The apple berry crisp with huckleberry syrup? To die for.
The seasoned roasted potatoes? Killer side dish.
And the entrée, the bison roast in raspberry sauce? It rocked.
Indian Education for All is one thing as an educational initiative, but quite another when the food hits the plate.
That much students across the Missoula County Public Schools District found out Friday during lunch hour at the MCPS Native American Foods Celebration.
All day, students of all ages got bellies full of buffalo flatbread tacos, but students at Big Sky High School got the works - an entire meal of Native delicacies, complete with barley teas flavored with berries.
"Food is an important part of the culture, because it brings people together," said Kathy Sharbono, Indian education specialist at Willard and Big Sky high schools. "So I think it's important to recognize Native foods in our curriculum."
The luncheon in the Big Sky cafeteria was attended by Montana Superintendent of Public Instruction Denise Juneau, Missoula Mayor John Engen, MCPS Superintendent Alex Apostle, Indian educators and around 40 students of Native culture, history and cuisine from Missoula's high schools.
The Friday meal, cooked up by the Big Sky food services staff, was followed by a demonstration of Native dances - grass and traditional - by 10 Indian students from throughout the district.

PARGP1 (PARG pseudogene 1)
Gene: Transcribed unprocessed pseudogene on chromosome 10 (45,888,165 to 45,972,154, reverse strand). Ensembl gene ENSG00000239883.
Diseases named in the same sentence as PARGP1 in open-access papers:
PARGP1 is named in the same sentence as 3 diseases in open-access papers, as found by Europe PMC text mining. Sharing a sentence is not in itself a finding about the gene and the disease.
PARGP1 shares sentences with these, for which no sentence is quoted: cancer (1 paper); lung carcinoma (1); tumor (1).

"Everybody loves to eat," said Jessica Skinner, a Willard student who is taking the school's "Native Eats" class, the only Native cooking course offered in Missoula.
Indian Education for All, which requires school districts statewide to adopt a curriculum that incorporates the teaching of Native culture, has many different faces across Montana, said Juneau, who spent Friday assessing Missoula's schools.
Food is but one way - a very tasty way - to start the learning process.
"Food is a great way to learn about other cultures," said Juneau. "It's a really good introduction and a good way to start those discussions in schools."
Valerie Addis, supervisor of MCPS food and nutrition services, developed the Native American Food Celebration program and said the district plans to incorporate Native meals and side dishes into the regular cafeteria food offerings.
"This is something you can not only do at home, but across the district," she said.
It's also important as districts nationwide begin to tackle nutritional issues in an age when obesity is a major health problem. Children need to know not only what is good for them, but where their food comes from, said Juneau.
"This is really exciting because there is a big push for health in children, and a heightened attention paid to it," said Juneau.
Almost every ingredient in Friday's meal came from Montana - the bison from Superior Meats, the vegetables all from Montana farms.
Juneau, still a teacher at heart, handed out a grade after lunch was served: "It was good," she said. "B-plus."
As usual, Engen was at the front of the line when the lunch bell sounded.
"If I go first," he warned the crowd, "there will be nothing left."
Turns out, there was plenty to go around.
Reporter Jamie Kelly can be reached at 523-5254 or at firstname.lastname@example.org.